Captured: how deep the European Union lost its way on copyright

Many people, myself included, have followed with great interest the last year’s event as the European Union worked its way through a new directive on copyright, which is likely to have many negative consequences on fair use and the free flow of information on the Internet (included information that has no copyright implications). This is no place to summarize what happened: you can find many great accounts online, like the blog of Pirate MEP Julia Reda. What I found most striking is how no one who had (1) a shred of competence in Internet matters and/or economics and (2) was not set to benefit directly from it, supported the directive. Academics. Civil liberty activists. Large American tech companies. Small European tech companies. No. One. But the copyright lobby pushed really hard, as revealed by the EU lobbying registry. Out of the 25 organizations that held the most meetings on copyright with the Commission in 2018, 23 represented copyright holders (source: Corporate Europe). The vote went ahead, and the lobbyists won, as they tend to do.

Just as the battle for the final vote in April 2019 raged on, I decided to visit the House of European History in Brussels. This is a history museum with a continental perspective, set up as an initiative of the European Parliament. At some point, I got fascinated by an Italian 1930s political propaganda manifesto from the fascist era, so I took out my phone to snap a picture. A steward informed me that taking picture was not allowed.

This piqued my curiosity. Why would it not be allowed? The whole point of the European Parliament investing in this project is for as many Europeans as possible to get acquainted with their common past. Visitors taking pictures and resharing them on social media (or showing them to their families at home) are helping the House of European History fulfill its mission. So I asked the steward “Why is that, sir?”. He could not give an answer, but insisted I was not allowed to take picture. At this point, I replied that if he could not give me a valid reason to comply, I would just refuse to obey him. He went looking for his manager.

The manager was not much help. He, too, was “just obeying orders”. Ironic, I know: we were standing in the section on the totalitarian atrocities. He advised me to put a written complaint to the museum itself. So I went home, and did. And asked again my question:

The House of European History wants to showcase to Europeans their common legacy. We are Europeans, so this our legacy too. Why are we not allowed to share it with my fellow humans? In fact, why are we not encouraged to do so?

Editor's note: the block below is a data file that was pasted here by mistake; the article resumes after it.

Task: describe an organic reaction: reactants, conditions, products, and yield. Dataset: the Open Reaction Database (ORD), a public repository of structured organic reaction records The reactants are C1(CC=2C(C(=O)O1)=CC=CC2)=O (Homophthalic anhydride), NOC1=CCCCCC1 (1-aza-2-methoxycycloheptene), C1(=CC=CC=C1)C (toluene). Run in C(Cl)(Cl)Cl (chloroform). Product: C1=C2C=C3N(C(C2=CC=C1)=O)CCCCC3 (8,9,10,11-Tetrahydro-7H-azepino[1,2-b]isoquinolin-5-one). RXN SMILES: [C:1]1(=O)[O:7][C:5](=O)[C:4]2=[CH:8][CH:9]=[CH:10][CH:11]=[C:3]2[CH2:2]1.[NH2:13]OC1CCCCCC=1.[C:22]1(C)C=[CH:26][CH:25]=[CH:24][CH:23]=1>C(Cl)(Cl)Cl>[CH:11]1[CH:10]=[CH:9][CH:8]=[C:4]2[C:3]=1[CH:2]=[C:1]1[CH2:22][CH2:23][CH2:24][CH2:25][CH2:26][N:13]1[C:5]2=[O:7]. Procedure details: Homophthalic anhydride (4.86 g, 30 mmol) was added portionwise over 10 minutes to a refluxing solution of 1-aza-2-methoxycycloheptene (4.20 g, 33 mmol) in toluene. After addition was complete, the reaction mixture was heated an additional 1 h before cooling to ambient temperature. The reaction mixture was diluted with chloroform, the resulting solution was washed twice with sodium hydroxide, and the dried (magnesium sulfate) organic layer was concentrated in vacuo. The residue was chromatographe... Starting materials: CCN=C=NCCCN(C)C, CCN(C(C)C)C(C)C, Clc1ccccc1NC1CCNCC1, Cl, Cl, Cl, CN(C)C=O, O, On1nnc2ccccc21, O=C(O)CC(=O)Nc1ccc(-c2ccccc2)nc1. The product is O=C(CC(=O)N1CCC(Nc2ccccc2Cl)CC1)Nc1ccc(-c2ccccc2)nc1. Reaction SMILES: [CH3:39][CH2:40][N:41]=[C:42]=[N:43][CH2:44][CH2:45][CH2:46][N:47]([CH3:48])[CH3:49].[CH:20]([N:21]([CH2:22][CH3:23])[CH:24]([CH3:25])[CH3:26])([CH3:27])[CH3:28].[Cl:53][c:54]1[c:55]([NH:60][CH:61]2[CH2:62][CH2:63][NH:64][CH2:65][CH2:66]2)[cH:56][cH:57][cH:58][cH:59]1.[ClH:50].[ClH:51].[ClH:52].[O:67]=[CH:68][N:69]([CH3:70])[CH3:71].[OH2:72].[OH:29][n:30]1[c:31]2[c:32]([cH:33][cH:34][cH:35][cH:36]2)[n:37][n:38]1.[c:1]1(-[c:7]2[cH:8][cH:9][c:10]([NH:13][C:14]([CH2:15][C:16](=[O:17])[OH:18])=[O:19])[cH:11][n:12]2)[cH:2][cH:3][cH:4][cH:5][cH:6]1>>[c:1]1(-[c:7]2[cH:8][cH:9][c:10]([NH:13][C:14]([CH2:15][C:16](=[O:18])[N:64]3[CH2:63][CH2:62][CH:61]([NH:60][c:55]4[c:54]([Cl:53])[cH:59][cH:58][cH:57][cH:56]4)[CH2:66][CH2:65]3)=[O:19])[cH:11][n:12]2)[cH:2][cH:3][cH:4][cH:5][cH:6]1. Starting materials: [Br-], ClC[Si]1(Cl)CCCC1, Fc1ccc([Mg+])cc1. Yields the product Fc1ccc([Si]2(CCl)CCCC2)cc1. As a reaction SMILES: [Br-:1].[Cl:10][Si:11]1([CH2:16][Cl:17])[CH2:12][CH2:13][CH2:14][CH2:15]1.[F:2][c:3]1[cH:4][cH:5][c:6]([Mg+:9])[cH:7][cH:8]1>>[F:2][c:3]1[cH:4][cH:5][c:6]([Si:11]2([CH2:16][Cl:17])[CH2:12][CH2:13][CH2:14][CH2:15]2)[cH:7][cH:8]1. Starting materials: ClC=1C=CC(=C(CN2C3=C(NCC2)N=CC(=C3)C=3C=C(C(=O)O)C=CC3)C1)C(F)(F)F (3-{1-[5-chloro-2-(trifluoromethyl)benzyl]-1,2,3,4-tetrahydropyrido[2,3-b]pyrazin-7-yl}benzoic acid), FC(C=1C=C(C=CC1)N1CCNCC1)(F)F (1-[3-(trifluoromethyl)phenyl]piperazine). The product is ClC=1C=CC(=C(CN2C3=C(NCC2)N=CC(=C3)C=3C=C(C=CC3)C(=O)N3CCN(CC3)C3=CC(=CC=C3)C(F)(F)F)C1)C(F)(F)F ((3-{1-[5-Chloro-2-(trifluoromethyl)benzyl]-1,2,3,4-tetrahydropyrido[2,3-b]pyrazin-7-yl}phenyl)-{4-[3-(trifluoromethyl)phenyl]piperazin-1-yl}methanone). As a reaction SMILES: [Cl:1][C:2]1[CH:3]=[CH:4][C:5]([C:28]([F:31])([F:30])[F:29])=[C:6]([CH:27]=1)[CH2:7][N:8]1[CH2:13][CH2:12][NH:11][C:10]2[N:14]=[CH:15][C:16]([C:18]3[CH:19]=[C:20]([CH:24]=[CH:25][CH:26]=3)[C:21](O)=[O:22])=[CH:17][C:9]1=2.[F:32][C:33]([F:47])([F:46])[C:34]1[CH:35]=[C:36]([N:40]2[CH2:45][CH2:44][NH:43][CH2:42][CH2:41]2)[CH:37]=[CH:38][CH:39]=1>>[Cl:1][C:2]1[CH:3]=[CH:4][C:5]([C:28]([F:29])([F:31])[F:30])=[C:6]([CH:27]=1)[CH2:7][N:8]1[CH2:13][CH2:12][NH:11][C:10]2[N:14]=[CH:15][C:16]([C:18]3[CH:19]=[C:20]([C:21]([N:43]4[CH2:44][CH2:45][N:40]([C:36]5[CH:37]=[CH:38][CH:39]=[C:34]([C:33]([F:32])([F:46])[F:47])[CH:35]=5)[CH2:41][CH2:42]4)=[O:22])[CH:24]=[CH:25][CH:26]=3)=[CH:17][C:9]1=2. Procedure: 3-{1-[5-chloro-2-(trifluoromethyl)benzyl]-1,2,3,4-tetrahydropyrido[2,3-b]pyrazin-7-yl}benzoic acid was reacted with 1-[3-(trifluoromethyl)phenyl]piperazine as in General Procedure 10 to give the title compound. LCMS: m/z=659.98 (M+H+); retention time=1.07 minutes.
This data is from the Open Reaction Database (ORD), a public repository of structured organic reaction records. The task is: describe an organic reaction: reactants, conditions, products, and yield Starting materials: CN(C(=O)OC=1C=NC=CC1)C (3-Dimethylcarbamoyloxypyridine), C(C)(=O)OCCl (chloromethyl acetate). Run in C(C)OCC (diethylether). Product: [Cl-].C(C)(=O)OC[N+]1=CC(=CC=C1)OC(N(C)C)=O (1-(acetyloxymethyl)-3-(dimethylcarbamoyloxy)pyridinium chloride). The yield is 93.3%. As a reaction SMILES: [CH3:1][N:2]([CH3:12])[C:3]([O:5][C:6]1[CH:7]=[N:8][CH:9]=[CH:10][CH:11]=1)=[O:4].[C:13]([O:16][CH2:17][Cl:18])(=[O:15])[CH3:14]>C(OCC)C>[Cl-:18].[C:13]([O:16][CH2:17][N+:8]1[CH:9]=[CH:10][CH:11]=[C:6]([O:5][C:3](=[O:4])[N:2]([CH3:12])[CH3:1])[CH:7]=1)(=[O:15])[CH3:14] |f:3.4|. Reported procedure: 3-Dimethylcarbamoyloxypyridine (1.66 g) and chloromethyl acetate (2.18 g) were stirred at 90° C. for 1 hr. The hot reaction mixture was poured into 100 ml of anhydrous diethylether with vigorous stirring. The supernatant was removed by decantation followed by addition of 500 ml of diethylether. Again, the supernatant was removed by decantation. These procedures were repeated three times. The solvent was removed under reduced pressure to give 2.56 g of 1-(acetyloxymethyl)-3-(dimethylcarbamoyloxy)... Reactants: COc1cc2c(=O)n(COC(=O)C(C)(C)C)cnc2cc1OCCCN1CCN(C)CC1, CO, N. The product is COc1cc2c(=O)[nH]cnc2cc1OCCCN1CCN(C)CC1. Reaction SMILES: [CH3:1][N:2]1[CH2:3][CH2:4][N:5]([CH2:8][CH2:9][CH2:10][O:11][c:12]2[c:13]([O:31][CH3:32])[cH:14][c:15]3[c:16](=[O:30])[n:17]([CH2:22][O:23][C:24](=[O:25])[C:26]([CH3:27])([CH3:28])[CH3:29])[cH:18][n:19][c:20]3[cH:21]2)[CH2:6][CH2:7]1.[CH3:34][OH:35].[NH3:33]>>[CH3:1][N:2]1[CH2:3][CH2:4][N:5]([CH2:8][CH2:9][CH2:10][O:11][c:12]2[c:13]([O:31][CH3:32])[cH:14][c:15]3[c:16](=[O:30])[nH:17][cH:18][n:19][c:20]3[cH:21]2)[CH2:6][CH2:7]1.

The answer came a few days later. The gist of it was this: several of the exhibits are on loan from others museums and institutions. These institutions have different copyright policies, depending on national legislation and other factors. This gives rise to such a tangle of vetos, restrictions and other hindrances that management decided to cover its back and simply forbid taking pictures of anything at all.

In the age of Instagram and Facebook, by this decision the House of European History is crippling its own communicative potential. This is stupid, coward and wasteful of European taxpayer money. And no one tell me it is “rewarding creators”: the person who had designed the fascist manifesto that fascinated me had likely been paid for his work back in 1934, and passed away since. A much better policy would be to only show exhibits that are firmly in the commons.

A month later, the European Parliament went on to approve the even more restrictive copyright directive that right holders lobbyists wanted. Never mind that copyright legislation in Europe is already so restrictive that its own projects cannot get firm traction because of it. This, I think, goes to show how deep European institutions have become lost in trying to accommodate business. Accommodating business (or anyone) is not bad in itself; but it does become bad if, to do it, you lose sight of your strategic aims.

I am a staunch European federalist, but this stuff is impossible to defend. European elections are coming up: I have pledged to outvote candidates and parties who supported this directive. If, like me, you care about this stuff, you can find more information about which candidates to blacklist on https://pledge.eu.

Photo: House of European History. Sue me.

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One thought on “Captured: how deep the European Union lost its way on copyright

  1. Matt

    This is hilarious 😀 Thanks for digging enough to find the reason for this weird rule.

    Indeed copyright seems to be all about accommodating business, or in other words, enabling more profits for a rentier class of business owners. As Kevin Carson has observed succinctly in his public domain licensed review of “Walkaway”: “In a society where production costs next to nothing, profit results from the right to prevent production that can’t be sold for a monopoly price.” ( https://c4ss.org/content/51195 )

    And of course copyright is just one aspect of how states and supra-state institutions serve “business”. We are already square in the middle of a dystopian novel about a future where everything is optimized to serve numbers that mean “profit”, but profit means nothing anymore as it’s breaking the planet. I’m interested to know the rest of this plot … as always, there’s still a chance for change …

    Reply

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